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Expense Reimbursement 101: What Should Small Businesses Cover?


Some employers choose to have an expense reimbursement policy in place at their small business. Here are several types of expenses you may consider addressing in an expense reimbursement policy, as well as information on how to maximize the tax benefits related to employee expense reimbursement.

Employee Business Expenses

Under the Fair Labor Standards Act (FLSA), employers are not required to reimburse employees for business expenses. However, business expenses may not reduce non-exempt employees’ wages below the minimum wage, nor decrease their overtime compensation. (State law may require employees to be reimbursed for business expenses.) To avoid the need to reimburse employees, some employers consider giving employees who purchase items on a regular basis a business credit card. In these cases, it is considered a best practice to maintain separation of duties, and all credit card purchases should be reviewed and paid by someone other than the purchaser.

Required Tools and Equipment

Some employers require employees to purchase items that are considered primarily for the benefit or convenience of the employer (tools used in the employee's work, for example). Under the FLSA, non-exempt employees may not be required to pay for any of the cost of such items if, by so doing, their wages would be reduced below the required minimum wage or overtime compensation. Again, state law may differ.


If an employer requires employees to wear a uniform, the cost and maintenance of the uniform is considered to be a business expense of the employer. If the employer requires the employee to bear the cost, it may not reduce the employee's wage below the minimum wage or cut into overtime compensation required by the FLSA.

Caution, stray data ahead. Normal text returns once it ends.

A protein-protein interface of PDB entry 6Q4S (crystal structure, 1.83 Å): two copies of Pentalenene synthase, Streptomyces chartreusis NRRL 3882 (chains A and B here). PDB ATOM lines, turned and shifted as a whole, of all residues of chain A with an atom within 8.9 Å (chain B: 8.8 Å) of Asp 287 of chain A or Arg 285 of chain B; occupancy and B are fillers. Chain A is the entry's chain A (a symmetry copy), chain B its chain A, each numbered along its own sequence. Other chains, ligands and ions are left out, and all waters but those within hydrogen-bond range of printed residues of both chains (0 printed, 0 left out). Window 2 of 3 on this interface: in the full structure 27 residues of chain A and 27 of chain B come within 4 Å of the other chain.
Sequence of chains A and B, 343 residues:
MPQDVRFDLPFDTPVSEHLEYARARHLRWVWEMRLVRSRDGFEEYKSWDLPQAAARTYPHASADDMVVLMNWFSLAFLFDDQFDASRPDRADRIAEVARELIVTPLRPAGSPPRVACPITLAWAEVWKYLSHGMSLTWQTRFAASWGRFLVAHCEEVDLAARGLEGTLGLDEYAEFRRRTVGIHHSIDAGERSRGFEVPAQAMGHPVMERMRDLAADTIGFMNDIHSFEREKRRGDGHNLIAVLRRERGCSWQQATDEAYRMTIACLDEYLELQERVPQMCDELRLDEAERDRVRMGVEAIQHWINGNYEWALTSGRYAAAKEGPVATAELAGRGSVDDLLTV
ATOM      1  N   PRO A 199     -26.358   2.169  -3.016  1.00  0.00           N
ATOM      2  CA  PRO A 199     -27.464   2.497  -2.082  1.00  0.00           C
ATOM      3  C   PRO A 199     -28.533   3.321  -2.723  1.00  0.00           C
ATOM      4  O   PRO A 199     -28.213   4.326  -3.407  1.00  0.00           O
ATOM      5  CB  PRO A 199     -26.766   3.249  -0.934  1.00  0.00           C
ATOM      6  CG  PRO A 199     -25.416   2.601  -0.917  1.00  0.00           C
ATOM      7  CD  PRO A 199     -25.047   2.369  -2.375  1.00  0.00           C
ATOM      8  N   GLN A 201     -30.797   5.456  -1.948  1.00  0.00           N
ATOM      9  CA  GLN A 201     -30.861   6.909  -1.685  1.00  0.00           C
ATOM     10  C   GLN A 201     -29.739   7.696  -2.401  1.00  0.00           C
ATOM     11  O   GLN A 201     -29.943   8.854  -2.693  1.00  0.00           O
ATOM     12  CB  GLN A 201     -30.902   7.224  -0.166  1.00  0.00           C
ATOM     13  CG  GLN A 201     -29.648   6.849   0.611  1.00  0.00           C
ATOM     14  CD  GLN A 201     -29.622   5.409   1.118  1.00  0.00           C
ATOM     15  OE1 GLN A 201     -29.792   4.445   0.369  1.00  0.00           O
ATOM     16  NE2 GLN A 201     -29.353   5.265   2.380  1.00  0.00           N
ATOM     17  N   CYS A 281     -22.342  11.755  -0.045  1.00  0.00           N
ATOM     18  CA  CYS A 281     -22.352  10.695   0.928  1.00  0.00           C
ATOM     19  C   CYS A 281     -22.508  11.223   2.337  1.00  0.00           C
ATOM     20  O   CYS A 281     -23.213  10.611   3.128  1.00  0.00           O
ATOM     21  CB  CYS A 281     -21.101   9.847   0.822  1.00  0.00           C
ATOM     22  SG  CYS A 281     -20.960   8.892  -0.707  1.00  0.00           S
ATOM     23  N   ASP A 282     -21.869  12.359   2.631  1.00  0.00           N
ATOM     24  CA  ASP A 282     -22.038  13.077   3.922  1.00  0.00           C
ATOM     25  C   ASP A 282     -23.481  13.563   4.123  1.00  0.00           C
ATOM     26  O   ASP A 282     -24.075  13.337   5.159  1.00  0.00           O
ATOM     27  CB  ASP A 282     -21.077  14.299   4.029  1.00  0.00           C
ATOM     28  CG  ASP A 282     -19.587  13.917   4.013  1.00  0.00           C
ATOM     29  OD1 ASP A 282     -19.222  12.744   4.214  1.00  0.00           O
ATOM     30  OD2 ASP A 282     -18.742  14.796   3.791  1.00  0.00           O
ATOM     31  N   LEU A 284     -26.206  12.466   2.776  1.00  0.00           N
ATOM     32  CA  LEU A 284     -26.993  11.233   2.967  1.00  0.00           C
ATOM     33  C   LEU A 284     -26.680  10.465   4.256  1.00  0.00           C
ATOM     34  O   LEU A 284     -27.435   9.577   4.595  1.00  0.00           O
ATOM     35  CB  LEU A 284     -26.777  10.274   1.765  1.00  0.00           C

Reimbursing Business Expenses

Any business expense should be substantiated to qualify for reimbursement. In the case of mileage, a travel log prepared by the employee is acceptable. For ease of tracking, you can ask employees to use a mobile app to input all business-related expenses for reimbursement. Receipts can be scanned and saved in the app to reduce paperwork.

Maximizing Reimbursement-Related Tax Benefits

To maximize the tax benefits related to employee expense reimbursement, companies may set up an accountable plan. Expenses detailed and reimbursed under this plan are not considered taxable income to employees and therefore not subjected to payroll tax. When choosing to reimburse expenses under a nonaccountable plan, the amount employees are paid is considered income for tax purposes. Companies may use a combination of an accountable plan and a nonaccountable plan if they wish to reimburse some expenses tax-free and others (such as meal per diems) as taxable income.

The key to successful employee expense reimbursement is to have a documented policy defining reimbursable expenses and stipulating how they will be repaid. As your company grows and the number of employee expense reimbursement requests increases, moving to an online accounting system may help increase reimbursement efficiency and policy enforcement.


This website contains articles posted for informational and educational value. Paychex is not responsible for information contained within any of these materials. Any opinions expressed within materials are not necessarily the opinion of, or supported by, Paychex. The information in these materials should not be considered legal or accounting advice, and it should not substitute for legal, accounting, and other professional advice where the facts and circumstances warrant.
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